Slowly and surely, the fading stars of the past are re-emerging and making it a little bit harder to make jokes about their last performances. Last year, Kevin Costner lifted himself a little out of the joke-world with a good performance in the underrated “Thirteen Days.” Recently, Robert Redford proved that he still has the skills that made him a superstar even in a mediocre action film like “Spy Game.” And on television a former lesser star, Kiefer Sutherland, is giving the greatest performance of his career in “24” after everyone else thought that they had seen the last of him.
Now, it is Richard Gere”s turn. Of late, Gere has turned to inferior films due to one of two desires _ money (“Runaway Bride”) or political beliefs (“Red Corner”) _ but it seems that finally, Mr. Gere has found a film he actually cares about, turning in a performance he can be proud of. And the role of John Klein is perfect for him.
Klein, a Washington Post reporter, is happily married to Mary (Debra Messing, “Will and Grace”), until they excitedly drive after a new home purchase and get into an accident that critically injures Mary. John is perplexed as to what Mary refers when she says, “You didn”t see it, did you?”
Two years later, Klein, driving down to Virginia for an interview, inexplicably gets lost and breaks down in the West Virginian town of Point Pleasant. Klein immediately experiences weird events when he knocks on the door of Gordon (Will Patton, “Remember the Titans”) and is surprisingly told he has knocked there the previous two nights as well. Local cop Connie Parker (Laura Linney, “You Can Count on Me”) shows up and then helps Klein get situated in his new surroundings.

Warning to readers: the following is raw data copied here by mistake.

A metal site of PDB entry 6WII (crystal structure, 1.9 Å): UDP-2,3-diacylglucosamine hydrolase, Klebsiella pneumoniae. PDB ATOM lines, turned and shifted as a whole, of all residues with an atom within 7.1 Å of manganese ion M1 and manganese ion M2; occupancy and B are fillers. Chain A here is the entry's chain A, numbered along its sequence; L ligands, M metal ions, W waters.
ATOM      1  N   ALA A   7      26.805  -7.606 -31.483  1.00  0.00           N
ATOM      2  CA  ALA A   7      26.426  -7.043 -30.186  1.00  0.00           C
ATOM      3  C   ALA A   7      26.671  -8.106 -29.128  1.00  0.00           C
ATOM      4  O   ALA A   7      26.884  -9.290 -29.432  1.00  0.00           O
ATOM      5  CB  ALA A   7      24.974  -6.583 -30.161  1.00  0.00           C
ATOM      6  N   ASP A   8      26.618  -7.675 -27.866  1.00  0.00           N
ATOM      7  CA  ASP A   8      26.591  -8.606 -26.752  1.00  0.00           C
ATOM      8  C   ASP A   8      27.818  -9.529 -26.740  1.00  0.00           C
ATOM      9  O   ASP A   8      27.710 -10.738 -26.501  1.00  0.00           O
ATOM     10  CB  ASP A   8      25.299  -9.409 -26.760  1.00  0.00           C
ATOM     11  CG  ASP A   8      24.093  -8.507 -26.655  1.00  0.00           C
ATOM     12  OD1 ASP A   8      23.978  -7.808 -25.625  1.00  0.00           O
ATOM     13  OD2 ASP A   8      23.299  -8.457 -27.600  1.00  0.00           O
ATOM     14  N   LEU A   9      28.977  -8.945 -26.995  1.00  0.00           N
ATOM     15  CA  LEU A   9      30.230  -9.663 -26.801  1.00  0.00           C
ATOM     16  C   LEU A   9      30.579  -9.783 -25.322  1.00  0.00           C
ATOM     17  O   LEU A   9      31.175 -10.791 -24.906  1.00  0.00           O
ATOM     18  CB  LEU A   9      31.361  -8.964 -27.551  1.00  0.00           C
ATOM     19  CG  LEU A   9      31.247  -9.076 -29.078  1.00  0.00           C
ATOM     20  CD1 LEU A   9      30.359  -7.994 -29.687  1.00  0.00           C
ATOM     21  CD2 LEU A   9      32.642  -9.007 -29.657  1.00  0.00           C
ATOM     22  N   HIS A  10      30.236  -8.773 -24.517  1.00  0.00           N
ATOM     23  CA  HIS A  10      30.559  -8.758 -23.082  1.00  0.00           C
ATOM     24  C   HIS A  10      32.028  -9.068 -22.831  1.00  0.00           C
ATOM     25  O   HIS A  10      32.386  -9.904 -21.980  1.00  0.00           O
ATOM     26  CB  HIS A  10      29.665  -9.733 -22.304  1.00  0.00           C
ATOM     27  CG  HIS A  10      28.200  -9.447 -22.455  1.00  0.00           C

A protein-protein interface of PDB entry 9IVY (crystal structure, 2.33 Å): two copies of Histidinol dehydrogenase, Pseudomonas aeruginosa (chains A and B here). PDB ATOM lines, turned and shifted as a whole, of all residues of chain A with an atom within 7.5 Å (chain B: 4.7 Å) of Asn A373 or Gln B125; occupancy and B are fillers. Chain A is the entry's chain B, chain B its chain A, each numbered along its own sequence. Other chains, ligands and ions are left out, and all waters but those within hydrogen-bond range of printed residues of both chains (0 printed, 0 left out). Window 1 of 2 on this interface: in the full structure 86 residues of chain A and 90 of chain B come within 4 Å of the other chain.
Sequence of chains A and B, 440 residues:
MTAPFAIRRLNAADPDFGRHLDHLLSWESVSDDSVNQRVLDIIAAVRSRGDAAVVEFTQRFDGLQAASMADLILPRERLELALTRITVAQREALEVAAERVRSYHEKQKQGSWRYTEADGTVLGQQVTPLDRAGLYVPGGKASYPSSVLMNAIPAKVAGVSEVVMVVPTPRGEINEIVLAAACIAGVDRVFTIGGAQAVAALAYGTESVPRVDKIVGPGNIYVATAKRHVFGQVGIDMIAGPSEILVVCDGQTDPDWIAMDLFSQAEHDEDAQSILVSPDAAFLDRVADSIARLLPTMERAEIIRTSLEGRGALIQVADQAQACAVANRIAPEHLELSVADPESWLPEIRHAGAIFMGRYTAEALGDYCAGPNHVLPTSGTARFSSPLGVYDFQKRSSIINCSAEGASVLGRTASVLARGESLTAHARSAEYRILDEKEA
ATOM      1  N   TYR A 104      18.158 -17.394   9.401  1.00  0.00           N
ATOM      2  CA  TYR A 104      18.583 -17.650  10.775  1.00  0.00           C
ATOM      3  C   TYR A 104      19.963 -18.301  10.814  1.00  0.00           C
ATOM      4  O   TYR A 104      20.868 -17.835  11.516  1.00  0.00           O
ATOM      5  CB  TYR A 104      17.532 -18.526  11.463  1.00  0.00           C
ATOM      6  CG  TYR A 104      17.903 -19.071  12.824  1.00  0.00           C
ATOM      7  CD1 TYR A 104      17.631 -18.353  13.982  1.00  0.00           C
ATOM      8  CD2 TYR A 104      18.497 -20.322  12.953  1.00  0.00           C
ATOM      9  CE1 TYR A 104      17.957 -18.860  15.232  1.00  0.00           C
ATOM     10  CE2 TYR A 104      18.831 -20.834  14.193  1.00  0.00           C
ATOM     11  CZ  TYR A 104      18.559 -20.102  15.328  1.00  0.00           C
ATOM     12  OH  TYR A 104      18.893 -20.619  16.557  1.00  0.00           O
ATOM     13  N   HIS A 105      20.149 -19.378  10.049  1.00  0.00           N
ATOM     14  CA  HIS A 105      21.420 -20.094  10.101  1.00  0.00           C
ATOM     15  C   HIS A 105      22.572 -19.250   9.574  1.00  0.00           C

Soon, Klein learns of some bizarre sightings that have been occurring in the not so peaceful town, and they bear resemblance to the drawings of Klein”s wife. The figure people report appears to be a combination of moth and man, with two glowing red eyes. Soon, this presence is talking to residents as well, starting with Gordon. He is even predicting world disasters.
Klein, with the help of Connie, is doing his best investigative work to discover what his really happening to the town”s residents, hoping that somehow it will help him figure out what happened to his wife.
“The Mothman Prophecies” is based on a non-fiction book by John Keel, and the film declares at the beginning that it is based on real events. How much of the story actually is real and what is just theory and superstition is hard to estimate. But either way, this film works mostly because of the overly creepy mood created by director Mark Pellington, director of “Arlington Road” but just as famous for directing Pearl Jam”s “Jeremy” video.
Canted close-ups, dark music and interesting transition graphics set the tone for the film, and while most of the action cannot be categorized as scary, there is still an overhanging tension and foreboding over almost every scene.
As the film moves along into its two hour plus running time, it loses a little bit of its freshness and comes close to losing the attention of the viewer. But after this sluggish fraction, the film leaps into its incredibly well executed climax. It is one of the best action sequences of recent memory, terrifying and exhilarating at once.
Gere is once again at his best working with material that makes use of his ability to overreact and erupt, while the camera loves staring into his remarkably black eyes. Laura Linney is equally first-rate, but she is such a fine actress that you wish she was in it even more.
Films dealing with the unexplained have a hard time leaving viewers satisfied at their conclusions, but the joy of a film like “The Mothman Prophecies” is not in finding answers to the supernatural questions that surround us, it is in those strange, mystifying events that initiate the investigations.